A beginner is more likely to make mistakes than when some experience has been gained. That is true for most things including keeping a marine aquarium.
A larger aquarium, as large as can be fitted and afforded, has always been the normal advice to a beginner. This is because if the aquarist makes an error with, say, an additive there is more seawater to absorb the error. Also, if the fish are overfed, which is a common ands understandable mistake, the effect on the seawater will not be so severe so quickly. Routine water changes should be being done, but nevertheless water quality would suffer. In addition, a larger volume of water is less subject to variations in outside temperatures. If warm weather arrives then a small amount of water will heat up more quickly than a larger amount.
As Peter once put it, a spoonful of sugar in a cup has more effect than a spoonful in a bucket.
Overall, I suppose the larger aquarium is still the better choice? I am no longer so sure. Surely no aquarist is going to apply an additive to the aquarium without reading the instructions to obtain the application dose rate. If overfeeding occurs, then a small aquarium will have less fish than a larger one and so the danger from overfeeding would be evened out maybe. The question of water temperature increase hasn’t changed of course.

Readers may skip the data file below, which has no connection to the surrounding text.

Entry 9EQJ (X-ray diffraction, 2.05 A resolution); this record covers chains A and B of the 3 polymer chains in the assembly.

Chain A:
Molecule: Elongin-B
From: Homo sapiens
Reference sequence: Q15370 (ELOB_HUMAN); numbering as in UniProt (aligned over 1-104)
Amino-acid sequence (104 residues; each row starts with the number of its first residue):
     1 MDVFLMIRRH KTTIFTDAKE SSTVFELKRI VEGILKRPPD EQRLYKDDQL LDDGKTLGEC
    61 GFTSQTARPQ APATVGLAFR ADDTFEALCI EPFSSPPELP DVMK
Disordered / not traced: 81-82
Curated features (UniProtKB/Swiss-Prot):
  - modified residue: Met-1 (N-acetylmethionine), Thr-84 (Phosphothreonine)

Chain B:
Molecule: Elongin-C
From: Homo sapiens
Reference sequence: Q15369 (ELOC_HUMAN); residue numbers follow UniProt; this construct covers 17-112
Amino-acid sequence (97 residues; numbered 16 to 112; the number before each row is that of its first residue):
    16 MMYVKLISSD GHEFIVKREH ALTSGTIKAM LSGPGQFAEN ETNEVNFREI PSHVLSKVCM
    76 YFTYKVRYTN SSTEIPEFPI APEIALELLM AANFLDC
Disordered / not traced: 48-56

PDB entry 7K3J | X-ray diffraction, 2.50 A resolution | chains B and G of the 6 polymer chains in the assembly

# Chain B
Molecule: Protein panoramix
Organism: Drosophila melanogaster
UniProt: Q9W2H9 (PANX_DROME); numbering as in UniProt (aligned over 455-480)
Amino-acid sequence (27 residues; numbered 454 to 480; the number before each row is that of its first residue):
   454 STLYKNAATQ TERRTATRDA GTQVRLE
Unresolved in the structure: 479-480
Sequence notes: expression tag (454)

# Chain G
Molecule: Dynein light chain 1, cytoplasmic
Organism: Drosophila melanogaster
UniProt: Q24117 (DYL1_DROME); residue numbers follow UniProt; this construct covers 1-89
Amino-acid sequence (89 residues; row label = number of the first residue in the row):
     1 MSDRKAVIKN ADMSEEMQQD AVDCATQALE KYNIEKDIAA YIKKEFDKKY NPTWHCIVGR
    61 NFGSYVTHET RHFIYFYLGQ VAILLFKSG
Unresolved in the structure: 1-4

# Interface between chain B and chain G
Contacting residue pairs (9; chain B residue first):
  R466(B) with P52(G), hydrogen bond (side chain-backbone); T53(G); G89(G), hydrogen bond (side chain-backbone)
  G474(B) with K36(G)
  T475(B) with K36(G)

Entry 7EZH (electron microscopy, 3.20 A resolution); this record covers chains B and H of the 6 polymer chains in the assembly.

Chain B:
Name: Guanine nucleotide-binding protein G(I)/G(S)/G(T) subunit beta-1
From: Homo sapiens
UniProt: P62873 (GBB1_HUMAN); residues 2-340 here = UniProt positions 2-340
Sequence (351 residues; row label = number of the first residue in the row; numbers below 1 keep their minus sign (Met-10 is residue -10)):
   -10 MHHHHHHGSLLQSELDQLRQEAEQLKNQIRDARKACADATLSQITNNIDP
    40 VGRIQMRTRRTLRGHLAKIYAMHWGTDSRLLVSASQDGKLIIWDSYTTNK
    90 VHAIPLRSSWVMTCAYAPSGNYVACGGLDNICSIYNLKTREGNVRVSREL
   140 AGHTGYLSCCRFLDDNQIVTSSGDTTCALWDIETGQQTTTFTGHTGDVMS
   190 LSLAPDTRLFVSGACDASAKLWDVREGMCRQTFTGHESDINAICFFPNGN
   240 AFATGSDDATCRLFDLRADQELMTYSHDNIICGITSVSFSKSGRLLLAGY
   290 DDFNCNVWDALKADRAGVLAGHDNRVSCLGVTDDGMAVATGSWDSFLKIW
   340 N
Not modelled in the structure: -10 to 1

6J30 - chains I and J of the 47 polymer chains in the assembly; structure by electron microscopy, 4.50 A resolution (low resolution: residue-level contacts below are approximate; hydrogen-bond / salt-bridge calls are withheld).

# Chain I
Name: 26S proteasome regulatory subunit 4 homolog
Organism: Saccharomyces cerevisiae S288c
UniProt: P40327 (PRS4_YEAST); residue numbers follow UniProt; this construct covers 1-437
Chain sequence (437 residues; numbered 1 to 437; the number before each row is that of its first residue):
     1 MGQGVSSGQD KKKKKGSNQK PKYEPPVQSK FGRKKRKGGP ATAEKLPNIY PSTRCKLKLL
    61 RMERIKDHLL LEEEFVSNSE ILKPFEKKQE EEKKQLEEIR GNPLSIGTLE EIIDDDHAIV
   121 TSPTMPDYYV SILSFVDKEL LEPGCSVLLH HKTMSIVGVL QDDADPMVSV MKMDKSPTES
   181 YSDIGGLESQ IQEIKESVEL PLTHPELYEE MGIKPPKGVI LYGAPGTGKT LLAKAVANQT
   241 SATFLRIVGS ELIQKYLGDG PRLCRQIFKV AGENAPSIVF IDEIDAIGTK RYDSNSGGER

There are advantages to the smaller aquarium. A beginner may be tempted to skip routine water changes now and again, as they take preparation and need a fair bit of salt for a larger tank. A Nano is easy, as the gallonage involved is small, so there’s no problem with preparation, storage or application.
Another thing about the small aquarium is that it is cheaper to set up. If the beginning aquarist wants to see how it goes for a while then the outlay is minimised. Also there is less to look at, so attention is drawn to the fewer livestock in the tank and any problems are more likely to be seen.
So, as said, I have mixed feelings. There are many beautiful tanks, big and small. Some of the big ones are stunning in their impact. Many small ones are beautiful in their detail. Also many new aquarists do keep small aquariums and succeed.
So, if anyone asks me ‘What size aquarium should I go for?’ my response is likely to be two questions: how much room have you available, and what do you fancy?
Is the ‘largest tank’ advice out of date?